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Govt needs mix of one-off funding and structural increases
ONE-OFF surpluses are not a substitute for the goods and services tax (GST) hike which is needed to support structural spending increases, said Finance Minister Heng Swee Keat.
To meet growing fiscal demands, the government must use "the right tools for the right needs", he said.
Defending tax hikes, addressing concerns on Budget surpluses, and reassuring the House that any use of government debt will be "disciplined and prudent", Mr Heng laid out the different tools used to fund government spending in yesterday's Budget debate round-up speech.
Acknowledging reservations over tax hikes and Member of Parliament Foo Mee Har's call to postpone the GST hike, Mr Heng said the decision to raise GST "was not made lightly".
Planning for the future involves distinguishing between one-off factors and underlying structural increases. The GST hike, which is a structural increase in operating revenues, is needed to support structural increases in healthcare spending.
This is "of a completely different scale and nature" from the cohort-based Pioneer or Merdeka Generation packages, he added. In 2019 alone, the Health Ministry expects to spend S$6.1 billion to subsidise patient bills under existing permanent schemes for all Singaporeans. As the population ages, the base for healthcare spending will grow.
"We have yet to decide on the exact timing of the GST increase and we will exercise care when doing so. We will continue to monitor the prevailing economic conditions, trends in expenditure, and buoyancy of our revenues," said Mr Heng, adding there will also be a transitional package.
He rejected the idea of a multi-rate GST to help the lower-income, for three reasons: it is hard to define necessities; better-off households tend to spend more in absolute terms and thus benefit more; and a multi-rate system raises firms' costs, which could be passed on to consumers.
Mr Heng also defended the diesel tax hike as part of a broader move towards cleaner and more sustainable alternatives, highlighting the health risks of diesel exhaust.
He rejected the idea of exempting vehicles and machinery from the tax if there were no non-diesel alternatives, suggesting that firms aim for greater efficiency instead. "For example, companies can consider adopting consolidated logistics and use better routing applications to optimise their deliveries."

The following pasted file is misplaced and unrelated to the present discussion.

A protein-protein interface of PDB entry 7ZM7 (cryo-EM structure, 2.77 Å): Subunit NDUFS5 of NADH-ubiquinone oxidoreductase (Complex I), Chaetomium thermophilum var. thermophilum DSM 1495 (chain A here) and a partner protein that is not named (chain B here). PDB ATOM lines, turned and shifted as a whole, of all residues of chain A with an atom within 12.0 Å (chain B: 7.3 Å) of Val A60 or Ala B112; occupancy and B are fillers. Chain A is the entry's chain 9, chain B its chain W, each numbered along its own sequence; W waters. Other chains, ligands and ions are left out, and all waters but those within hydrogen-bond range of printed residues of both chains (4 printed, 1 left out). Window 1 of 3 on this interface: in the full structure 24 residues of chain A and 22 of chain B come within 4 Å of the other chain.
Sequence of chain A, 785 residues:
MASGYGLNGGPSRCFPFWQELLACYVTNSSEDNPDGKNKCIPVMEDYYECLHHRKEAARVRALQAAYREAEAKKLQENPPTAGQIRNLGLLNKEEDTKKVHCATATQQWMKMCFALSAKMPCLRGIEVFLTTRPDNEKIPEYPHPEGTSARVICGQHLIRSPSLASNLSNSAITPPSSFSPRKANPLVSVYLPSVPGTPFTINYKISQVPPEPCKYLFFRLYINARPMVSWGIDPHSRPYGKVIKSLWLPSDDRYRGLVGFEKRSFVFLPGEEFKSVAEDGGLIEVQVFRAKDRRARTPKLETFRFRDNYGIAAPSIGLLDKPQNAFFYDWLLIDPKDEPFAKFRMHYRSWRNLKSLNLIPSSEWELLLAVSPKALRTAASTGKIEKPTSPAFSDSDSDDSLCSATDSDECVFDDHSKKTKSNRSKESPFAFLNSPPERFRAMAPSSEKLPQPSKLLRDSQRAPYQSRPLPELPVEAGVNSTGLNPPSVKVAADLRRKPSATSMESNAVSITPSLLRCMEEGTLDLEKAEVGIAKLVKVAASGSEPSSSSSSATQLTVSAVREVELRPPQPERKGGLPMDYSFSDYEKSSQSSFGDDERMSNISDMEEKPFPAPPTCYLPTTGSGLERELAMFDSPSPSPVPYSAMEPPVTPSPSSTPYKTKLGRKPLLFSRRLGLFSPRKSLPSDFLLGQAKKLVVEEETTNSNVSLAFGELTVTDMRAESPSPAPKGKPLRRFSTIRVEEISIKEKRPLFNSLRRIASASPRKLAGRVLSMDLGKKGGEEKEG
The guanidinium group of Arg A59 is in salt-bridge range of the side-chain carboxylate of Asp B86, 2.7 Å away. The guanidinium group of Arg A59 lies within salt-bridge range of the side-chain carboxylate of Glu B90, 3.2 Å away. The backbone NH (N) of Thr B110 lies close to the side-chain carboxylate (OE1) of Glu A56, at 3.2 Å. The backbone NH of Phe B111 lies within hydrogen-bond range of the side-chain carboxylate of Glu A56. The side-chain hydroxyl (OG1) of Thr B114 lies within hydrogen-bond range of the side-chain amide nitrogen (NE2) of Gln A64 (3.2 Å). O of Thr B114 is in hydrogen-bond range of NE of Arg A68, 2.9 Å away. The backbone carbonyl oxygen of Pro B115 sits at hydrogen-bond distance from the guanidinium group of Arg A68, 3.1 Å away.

Mr Heng also addressed the potential new fiscal tool of government borrowing. Noting upcoming infrastructural investments "to enhance connectivity and create new growth opportunities", he said the government "is studying the option of borrowing carefully, as a tool to finance major, long-term infrastructure, and will announce our plans in due course".
But such borrowing does not create new revenues for recurrent spending, he added: "It merely converts a concentrated lump of spending in a few years into a smoother stream of loan repayment with interest." It would be irresponsible to borrow for recurrent needs, as that "shifts the burden of paying for today's needs onto future generations".
If Singapore does proceed to use government debt, this will be "in a disciplined and prudent manner", with safeguards to ensure that the debt, its interest and repayment are sustainable, and in line with the Reserves Protection Framework.
Nor will borrowing change the fact that government projects "should be cost-efficient, well-managed and must yield economic or social benefits", he said.
As for questions about the surpluses accumulated in the current government term, Mr Heng noted the volatility of revenue items such as stamp duty, and spending surprises such as the suspension of the High Speed Rail project. The accuracy of Budget projections has been "respectable by international standards", with figures generally within +/- 4 per cent of original estimates, he said.
"The unexpected surpluses over the last few years are not due to the introduction of Temasek into the NIRC (Net Investment Returns Contribution) framework."
He also clarified that surpluses do not "disappear" at the end of a government term but become part of the reserves, and that having surpluses on hand can help fund targeted support if the business cycle turns. "More fundamentally, we should not have the mentality of trying to spend everything that we have, before the end of each term of government."
Mr Heng stressed the importance of the reserves, with the NIRC - derived from returns on invested reserves - as the largest contributor of government revenue. Declining Workers' Party MP Pritam Singh's request for more data on the reserves, he noted that having the reserves as "a strategic asset" helped Singapore weather the Global Financial Crisis.
In the Ministry of Finance's Committee of Supply, Second Minister for Finance Lawrence Wong addressed Mr Singh's call for more information on GIC's investment performance.
In line with GIC's mandate to achieve good long-term returns, its performance is evaluated on a continuing long-term basis - in particular, the annualised rolling 20-year real rate of return of its portfolio, published each year, said Mr Wong. GIC also publishes its rolling 10-year and 5-year nominal returns.
Though Mr Singh asked for annual indicators, it is "well-accepted in the investment world" that a focus on short-term results incentivises short-term investment behaviour, he said. This would erode GIC's major strength: its long-term orientation.